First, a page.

New research challenges understanding of biodiversity crisis
A University of St Andrews study has found that, despite fears of a biodiversity crisis, there has in fact not been a consistent drop in numbers of species found locally around the world.
Instead, in a study of 100 communities and a total of 35,000 species that span from trees to starfish, scientists found a consistent change in which species are found in any one place.
The researchers, who were surprised by the findings, say that the study should not detract from the threat many of the world’s species are under, but that policy-makers should focus on changes in biodiversity composition as well as loss.
The findings, published by the leading journal Science this week, are the result of research led by Dr Maria Dornelas and Professor Anne Magurran of the Centre for Biological Diversity and Scottish Oceans Institute at the University of St Andrews. The full text of the paper is available at: http://dx.doi.org/10.1126/science.1248484.
An international research team studied over 6 million observations in terrestrial, freshwater, and marine habitats from the poles to the equator. Instead of finding a loss in biodiversity, they discovered that the species inhabitance of different locations has been systematically changing over time.
Dr Dornelas said, “Contrary to expectations, we did not observe consistent loss of species through time – indeed we found as many surveys with a systematic loss as well as gain in the number of species recorded through time. This is surprising given current concerns of a biodiversity crisis and abnormally high extinction rates.”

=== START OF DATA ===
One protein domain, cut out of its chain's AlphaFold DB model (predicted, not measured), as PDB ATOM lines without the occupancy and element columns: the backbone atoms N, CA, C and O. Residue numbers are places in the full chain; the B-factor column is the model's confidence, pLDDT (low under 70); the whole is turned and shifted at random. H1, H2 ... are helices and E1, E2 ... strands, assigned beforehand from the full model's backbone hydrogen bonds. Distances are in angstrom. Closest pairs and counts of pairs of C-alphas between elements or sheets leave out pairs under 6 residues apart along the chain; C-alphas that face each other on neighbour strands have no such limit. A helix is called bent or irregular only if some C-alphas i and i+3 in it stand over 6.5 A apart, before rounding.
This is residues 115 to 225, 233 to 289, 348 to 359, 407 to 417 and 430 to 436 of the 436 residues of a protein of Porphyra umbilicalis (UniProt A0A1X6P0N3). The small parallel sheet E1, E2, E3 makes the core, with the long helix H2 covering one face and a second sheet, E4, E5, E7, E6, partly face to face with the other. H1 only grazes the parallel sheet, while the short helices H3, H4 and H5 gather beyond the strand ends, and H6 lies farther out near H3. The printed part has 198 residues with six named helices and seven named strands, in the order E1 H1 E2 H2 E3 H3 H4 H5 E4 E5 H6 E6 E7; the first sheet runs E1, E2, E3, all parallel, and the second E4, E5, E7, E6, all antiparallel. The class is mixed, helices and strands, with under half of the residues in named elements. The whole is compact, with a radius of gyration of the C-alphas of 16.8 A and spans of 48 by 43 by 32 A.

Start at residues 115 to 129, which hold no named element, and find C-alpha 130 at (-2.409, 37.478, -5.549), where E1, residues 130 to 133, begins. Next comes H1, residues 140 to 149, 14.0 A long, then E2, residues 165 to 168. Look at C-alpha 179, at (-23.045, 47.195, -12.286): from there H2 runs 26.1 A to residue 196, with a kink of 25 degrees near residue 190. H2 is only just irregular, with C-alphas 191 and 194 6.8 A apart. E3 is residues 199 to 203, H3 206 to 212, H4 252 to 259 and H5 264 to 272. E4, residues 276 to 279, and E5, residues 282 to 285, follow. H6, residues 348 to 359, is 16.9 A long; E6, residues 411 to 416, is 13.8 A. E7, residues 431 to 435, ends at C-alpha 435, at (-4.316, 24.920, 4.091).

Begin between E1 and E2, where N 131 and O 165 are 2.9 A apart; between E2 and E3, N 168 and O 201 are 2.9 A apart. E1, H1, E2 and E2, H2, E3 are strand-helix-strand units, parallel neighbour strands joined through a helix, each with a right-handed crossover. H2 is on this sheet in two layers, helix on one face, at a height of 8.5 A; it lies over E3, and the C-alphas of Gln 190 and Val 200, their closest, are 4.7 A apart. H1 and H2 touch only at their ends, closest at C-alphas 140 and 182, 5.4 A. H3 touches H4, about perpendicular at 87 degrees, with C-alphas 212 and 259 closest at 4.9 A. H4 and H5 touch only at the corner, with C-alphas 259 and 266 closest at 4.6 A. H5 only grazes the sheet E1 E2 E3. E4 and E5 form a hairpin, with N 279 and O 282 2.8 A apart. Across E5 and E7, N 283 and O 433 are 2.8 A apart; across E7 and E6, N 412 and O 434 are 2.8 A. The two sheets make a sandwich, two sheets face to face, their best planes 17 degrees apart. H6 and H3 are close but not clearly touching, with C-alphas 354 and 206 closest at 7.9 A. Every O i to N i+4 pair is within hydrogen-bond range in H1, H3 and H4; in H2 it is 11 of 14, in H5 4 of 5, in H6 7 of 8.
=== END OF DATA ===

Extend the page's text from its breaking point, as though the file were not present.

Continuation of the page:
The team studied everything from trees, birds and mammals, to fish and invertebrates.
Professor Magurran commented, “We observed consistent change in species composition of communities. This surprising finding could be due largely to invasive species, which have been rapidly spreading around the globe, and the shifting ranges of species in response to climate change.”
The study was carried out in collaboration with Nick Gotelli (University of Vermont, USA) and Brian McGill (University of Maine, USA). The research was funded by the European Research Council project BioTIME.
Vermont’s Nick Gotelli, along with the other report authors, was keen to emphasise that the ‘findings do not negate the fact that many of the world’s species and habitats are under grave threat.’ He added, “What we do suggest is that scientists and policymakers should expand the focus of conservation science and planning to cover biodiversity change as well as loss.”
Fellow US scientist Brian McGill concluded, “Conservation scientists will need to shift from just talking about how many species are found in a place to talking about which species are found in a place. Put simply, species composition changed more often than species number, and these kinds of changes should be a focus for future study.”
The findings are published by Science on Friday 18 April.
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